The two fleets, the Persians the the Greeks, which was composed of the navies of all the city states, but mainly Athens, met in the narrow Strait of Salamis for a final and deciding battle. The Persian king, Xerxes, was so certain of victory that he set up a throne in nearby Athens to watch the battle. The true architect of the battle though was not Xerxes, but the Athenian Themistocles, a politician and general. Indeed, it had been Themistocles who had convinced the Athenians to build a navy of over 200 additional ships in the years prior to the war and it was he who stationed the Greek navy in the Strait of Salamis, which was advantageous for the smaller Greek navy. The battle proceeded according to Themistocles’ plan and the Greeks were able to out-maneuver the Persians in the narrow strait and succeeded in decimating the Persian navy. This was a great blow to Xerxes who fled back to Persia with much of his army. The next year the Greeks were able to defeat the remainder of the Persian army driving them out of Greece and winning the war. Salamis was the turning point of the war and saved Greece from certain doom.In 480 BC the ancient Greeks were faced with their biggest threat in history: the invasion of the Persian king, Xerxes and his armies. The Greeks, despite being horribly outnumbered had fought bravely but been defeated in the Battle of Thermopylae. The Persians then advanced through Greece nearly unchecked and conquered Athens.  However, the Persians knew that to fully conquer Greece they would have to do so at sea as well as on land. Things were looking pretty grim for the future of ancient Greece at this point.

File:Battle of salamis.png
Source: Wikimedia Commons

The hero of Salamis, Themistocles was a very persuasive politician as well as tactician. In fact, it was he who convinced the Athenians to build the 200 triremes (ships) that made of up the bulk of the Greek navy and can be credited with saving Greece. The credit cannot be only given to Themistocles though. In fact, the idea came from the Oracle of Delphi. The Greeks were very worried about the impending Persian invasion and decided to consult the oracle for advice on how to win the war. The oracle cryptically answered along the lines of the “wooden wall will save you”. Clearly, this answer could not refer to the building of an actual wooden wall since that would be stupid and obviously could burn down. Themistocles interpreted the oracles advice to mean build a navy. Unfortunately, the ancient Greeks had the same problem with national defence requisitions as governments do today and money for such a venture was not easily at hand. However, geology was going to come to the Greeks rescue in the form of a major silver discovery at Laurium, a small mining community just south of Athens, providing the Athenians with enough money to afford a new navy. Without the discovery at Laurium it is possible the navy would never have been built and ancient Greece would have fallen into Xerxes hands. Ergo, geology saved ancient Greece from total domination by the Persian empire.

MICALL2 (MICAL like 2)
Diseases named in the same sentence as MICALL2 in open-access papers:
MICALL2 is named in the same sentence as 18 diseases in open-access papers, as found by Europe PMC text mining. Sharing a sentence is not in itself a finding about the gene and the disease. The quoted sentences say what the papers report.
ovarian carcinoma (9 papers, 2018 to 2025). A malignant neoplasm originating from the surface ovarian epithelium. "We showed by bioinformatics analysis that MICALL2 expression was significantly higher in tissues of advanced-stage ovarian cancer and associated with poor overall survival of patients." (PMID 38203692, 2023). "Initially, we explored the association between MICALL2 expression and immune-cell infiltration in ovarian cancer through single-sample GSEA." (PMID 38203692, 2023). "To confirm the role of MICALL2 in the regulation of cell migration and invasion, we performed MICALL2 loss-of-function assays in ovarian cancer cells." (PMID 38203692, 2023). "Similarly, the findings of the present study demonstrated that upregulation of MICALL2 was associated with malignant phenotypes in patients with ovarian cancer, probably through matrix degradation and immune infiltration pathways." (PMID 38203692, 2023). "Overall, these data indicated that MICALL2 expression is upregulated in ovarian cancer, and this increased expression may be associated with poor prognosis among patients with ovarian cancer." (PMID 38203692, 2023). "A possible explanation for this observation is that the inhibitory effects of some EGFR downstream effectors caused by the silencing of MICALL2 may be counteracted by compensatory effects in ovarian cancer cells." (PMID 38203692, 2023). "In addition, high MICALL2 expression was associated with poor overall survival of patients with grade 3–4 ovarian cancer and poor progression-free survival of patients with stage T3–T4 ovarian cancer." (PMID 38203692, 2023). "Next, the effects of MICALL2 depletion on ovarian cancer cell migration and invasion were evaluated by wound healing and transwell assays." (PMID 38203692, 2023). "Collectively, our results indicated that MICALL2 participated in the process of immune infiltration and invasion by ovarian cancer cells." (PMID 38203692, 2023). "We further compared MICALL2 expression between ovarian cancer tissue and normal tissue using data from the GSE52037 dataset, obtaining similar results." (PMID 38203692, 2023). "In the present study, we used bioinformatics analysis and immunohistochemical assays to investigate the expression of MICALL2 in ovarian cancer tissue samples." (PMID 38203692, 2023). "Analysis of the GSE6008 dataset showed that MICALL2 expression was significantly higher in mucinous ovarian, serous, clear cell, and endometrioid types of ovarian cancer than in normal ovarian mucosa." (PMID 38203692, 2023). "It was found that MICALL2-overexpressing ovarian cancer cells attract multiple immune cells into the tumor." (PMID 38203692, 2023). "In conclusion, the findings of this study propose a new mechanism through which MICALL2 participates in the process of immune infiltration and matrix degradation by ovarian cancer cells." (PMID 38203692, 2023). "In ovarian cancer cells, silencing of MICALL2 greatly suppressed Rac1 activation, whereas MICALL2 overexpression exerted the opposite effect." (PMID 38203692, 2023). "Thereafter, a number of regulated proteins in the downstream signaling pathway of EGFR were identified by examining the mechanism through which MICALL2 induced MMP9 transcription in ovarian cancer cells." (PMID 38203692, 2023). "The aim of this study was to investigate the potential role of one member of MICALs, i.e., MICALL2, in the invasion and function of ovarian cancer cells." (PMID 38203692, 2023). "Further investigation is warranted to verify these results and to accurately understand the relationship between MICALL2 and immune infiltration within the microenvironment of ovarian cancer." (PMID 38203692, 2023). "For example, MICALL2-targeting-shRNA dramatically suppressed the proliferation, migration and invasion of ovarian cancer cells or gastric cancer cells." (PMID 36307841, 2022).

So now what about Laurium?

File:Mineurs grecs 2.jpg
Miners in Laurium. They were all slaves. (Source: Wikimedia Commons)
Google Maps

The Laurium silver mines are located just south of Athens and are world renowned for the excellent mineral samples the area still produces in addition to its storied past. The mineralization is of lead, zinc and silver and is associated with the emplacement of an igneous body within metamorphosed sediments. The ore occurs mainly within marble especially at the contact with other metamorphic or igneous rocks ( The list of minerals found in the Laurium mining district is a mile long and it is actually the type locality for about a dozen minerals as well, making it a world class mineralogical site. The mineral Laurionite is named in honour of the location. In addition to the minerals occurring in the mines there are a host of others that occur in the ancient slag piles left by the Greeks. The slag has reacted with the sea water used in processing the ore in ancient times to produce a suite of new and unusual minerals there as well.

Agardite, Laurium, Greece (Source: – Used with permission)
Diaboleite, Laurium, Greece (Source: – Used with permission)
Conichalite, Laurium, Greece (Source: – Used with permission)
Nealite, Laurium, Greece (Source: – Used with permission)
Annabergite. Larrium, Greece. (Source: – Used with permission)

The ancient ore processing techniques of the Greeks were obviously primitive relative to today’s, however, they were still able to extract both lead and silver from the ore. The process essentially involved numerous washes with water in a sloped basin. The heaviest material was collected and smelted, and the resulting slag was carted away and dumped. Since then the slag has had a few thousand years to oxidize and this process has resulted in the growth of all sorts of interesting minerals like the ones pictured above. Laurium is still geologically relevant today from the perspective of the mineralogist or mineral collector as the area still produces some world class specimens.

It has always amazed me how deeply geology is integrated with our lives today, what with our dependence on natural resources for nearly everything. However, it would appear that this is not a new phenomenon and that geology always has been and will always be a crucial part of our lives.

Thanks for reading!


Photo of the Week #49

This week’s photo is from my personal research and shows a precipitate that I generated in the lab one day of AgI (silver iodide) for analysis of 129I by accelerator mass spectrometry.

I felt though that I wanted to verify the purity of the AgI so I quickly threw in on our scanning electron microscope to a) check the chemistry and b) take a picture. The image below shows an amalgam of AgI crystals with a scale of 20 microns at 600 times magnification.


By the way, to any fellow Canadians reading this post. Please go vote today and be a part of our democracy!!